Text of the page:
Sunday, November 27, 2005
Saturday, November 26, 2005
A few years ago I cooked nearly the entire Thanksgiving dinner for my family (in response to my mother's declaration that we should all just go to a restaurant). But I think she felt like her territory was being invaded, so now I am only allowed to take on certain portions of the dinner, which usually means dessert (which is fine by me--I'd rather bake a pie than baste a turkey). This year, mom even bristled a bit when I decided to cook some green beans (but what could I do?--she was going to serve canned beans!) It's funny to observe my mom's response to these holiday meals. She really doesn't like cooking, but she wants to maintain her role in the tradition.
In other Thanksgiving news, my lovely niece Frances Jane was born, joining me as a Thanksgiving baby. She wasn't as big as me (10 lbs., 11 oz.) but she did arrive with a respectable, feast-day appropriate weight (8 lbs., 14 oz.). I attribute much of my interest in food to the fact that my mom cooked the entire Thanksgiving dinner while in labor with me, so hopefully Frances will be equally enamored with food.
Tuesday, November 22, 2005
I was in a mood today to roll up my sleeves, chop me some veggies and really commune with the leafy greens, so I decided to make gumbo z'herbes. The name is a contraction of "gumbo aux herbes," and it's also known as green gumbo.
This is not like the gumbo you probably know. There's no okra, no andouille sausage. It turns out that gumbo z'herbes is traditionally prepared on Holy Thursday to be eaten on Good Friday. Fridays in Lent would normally involve seafood, but Good Friday calls for food to be even more scaled back, hence this soup. Don't be scared, though. This soup does not taste like guilt and penitence. It's lush and hearty and completely soul-satisfying; that is, thoroughly Cajun.
You can use pretty much any sort of leafy greens -- kale, mustard greens, even beet and carrot tops -- but I used collard greens, spinach, and chard. Along with leeks, celery, green onions and some herbs, they're sauteed with garlic and spices and file gumbo powder, then pureed and mixed into a roux, along with a dose of Tabasco. The recipe I used calls for you to add smoked ham, but as it seems I have agreed to marry a vegetarian, I omitted it. But I replicated the smokiness by sauteing a chipotle pepper with the greens. (My bottle of Tabasco is also of the chipotle variety, so that helps too.) I can only imagine this soup would be breathtaking with the ham and/or some sausage, though.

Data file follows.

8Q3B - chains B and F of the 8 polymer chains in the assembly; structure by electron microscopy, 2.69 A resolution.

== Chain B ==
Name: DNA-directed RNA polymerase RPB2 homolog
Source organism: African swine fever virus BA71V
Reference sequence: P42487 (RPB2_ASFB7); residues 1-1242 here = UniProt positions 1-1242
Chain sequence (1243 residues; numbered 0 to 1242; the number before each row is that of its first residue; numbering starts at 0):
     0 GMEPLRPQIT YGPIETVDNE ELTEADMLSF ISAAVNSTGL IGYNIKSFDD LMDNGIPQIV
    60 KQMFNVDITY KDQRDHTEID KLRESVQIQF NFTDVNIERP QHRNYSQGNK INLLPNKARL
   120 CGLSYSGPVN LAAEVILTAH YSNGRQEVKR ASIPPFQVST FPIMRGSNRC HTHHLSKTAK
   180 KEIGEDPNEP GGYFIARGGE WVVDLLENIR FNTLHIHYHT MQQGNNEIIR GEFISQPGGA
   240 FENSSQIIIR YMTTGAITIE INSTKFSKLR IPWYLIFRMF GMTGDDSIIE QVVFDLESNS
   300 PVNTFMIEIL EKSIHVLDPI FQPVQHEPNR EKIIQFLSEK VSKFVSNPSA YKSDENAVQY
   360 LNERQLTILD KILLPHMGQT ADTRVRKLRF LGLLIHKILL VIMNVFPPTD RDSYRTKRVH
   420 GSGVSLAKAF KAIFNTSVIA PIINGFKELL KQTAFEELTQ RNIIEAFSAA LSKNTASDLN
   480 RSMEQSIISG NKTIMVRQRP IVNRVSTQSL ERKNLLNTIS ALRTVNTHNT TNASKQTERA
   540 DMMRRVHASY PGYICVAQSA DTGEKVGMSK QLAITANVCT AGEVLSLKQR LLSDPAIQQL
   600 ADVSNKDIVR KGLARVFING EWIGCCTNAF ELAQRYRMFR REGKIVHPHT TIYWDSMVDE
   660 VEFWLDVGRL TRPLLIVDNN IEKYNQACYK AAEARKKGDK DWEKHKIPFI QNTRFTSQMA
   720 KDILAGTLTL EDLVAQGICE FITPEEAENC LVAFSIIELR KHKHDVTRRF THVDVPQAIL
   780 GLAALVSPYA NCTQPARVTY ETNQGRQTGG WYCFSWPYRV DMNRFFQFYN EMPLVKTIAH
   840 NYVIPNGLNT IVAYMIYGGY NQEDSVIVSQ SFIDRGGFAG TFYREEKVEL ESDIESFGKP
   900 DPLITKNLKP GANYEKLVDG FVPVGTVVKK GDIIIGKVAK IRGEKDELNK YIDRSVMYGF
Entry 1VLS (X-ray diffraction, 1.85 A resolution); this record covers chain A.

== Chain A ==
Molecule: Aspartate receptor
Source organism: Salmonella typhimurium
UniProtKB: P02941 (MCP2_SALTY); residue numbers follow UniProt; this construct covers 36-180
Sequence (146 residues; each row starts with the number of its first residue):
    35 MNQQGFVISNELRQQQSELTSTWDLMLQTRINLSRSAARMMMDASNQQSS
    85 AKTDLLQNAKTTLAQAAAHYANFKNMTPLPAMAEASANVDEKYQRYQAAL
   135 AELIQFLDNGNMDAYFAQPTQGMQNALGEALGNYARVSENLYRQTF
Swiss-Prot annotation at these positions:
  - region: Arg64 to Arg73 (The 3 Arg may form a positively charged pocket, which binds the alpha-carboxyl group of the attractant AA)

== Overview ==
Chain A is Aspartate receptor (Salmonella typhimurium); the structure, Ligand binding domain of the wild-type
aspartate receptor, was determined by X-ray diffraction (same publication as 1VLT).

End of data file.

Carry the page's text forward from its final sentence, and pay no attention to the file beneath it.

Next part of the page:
Monday, November 21, 2005
We Three Hungry Hungarians
Steven, our whimsical host, prepared chicken paprikash in the crock pot. It was simple and delicious!
For the Hungarian side dish, Kelly had prepared a cabbage salad with apples and fennel seed. She was convinced that it was atrocious, but we liked it. Plus it was purple.
And thanks to the loyal readers of Three Tarts, I had found a recipe prosaically and redundantly entitled "Hungarian Dessert Cake" which actually made me think of Paris and allowed me to bust out my two (count 'em) electric crepe pans:
then sprinkled with toasted almonds and baked.
That's the most work I've put into a cake in a long time, perhaps ever. But it was extremely luscious and great fun! We had a fabulous Hungarian meal, and I plan on making the paprikash myself later. As for the "Dessert Cake," well, I'm already wondering what could happen if I substituted Nutella for the plain chocolate and varied the flavor of the jam!
Tuesday, November 15, 2005
Iron Chef a la Colorado
Appetizers: Breaded and baked zucchini and yellow squash rounds with three dipping sauces: ranch, pesto, and tomato sauce. (This has turned into my favorite recipe for summer squash--it gets me my fried food fix without actually counteracting the benefits of fresh veggies by deep frying them. Thanks, "Cooking Light" magazine!)
Main dish: Savory flan made with winter squash. (Cynde, you'll have to remind me which squash it was and what its delicious but funny-sounding sauce was called.)
Side dishes: Zucchini bread and summer squash ribbons.
Noah, post-zucchini bread:
Next up: a dinner in December with ginger as the theme ingredient. Stay tuned!
Sunday, November 13, 2005
belated thanksgiving tips and links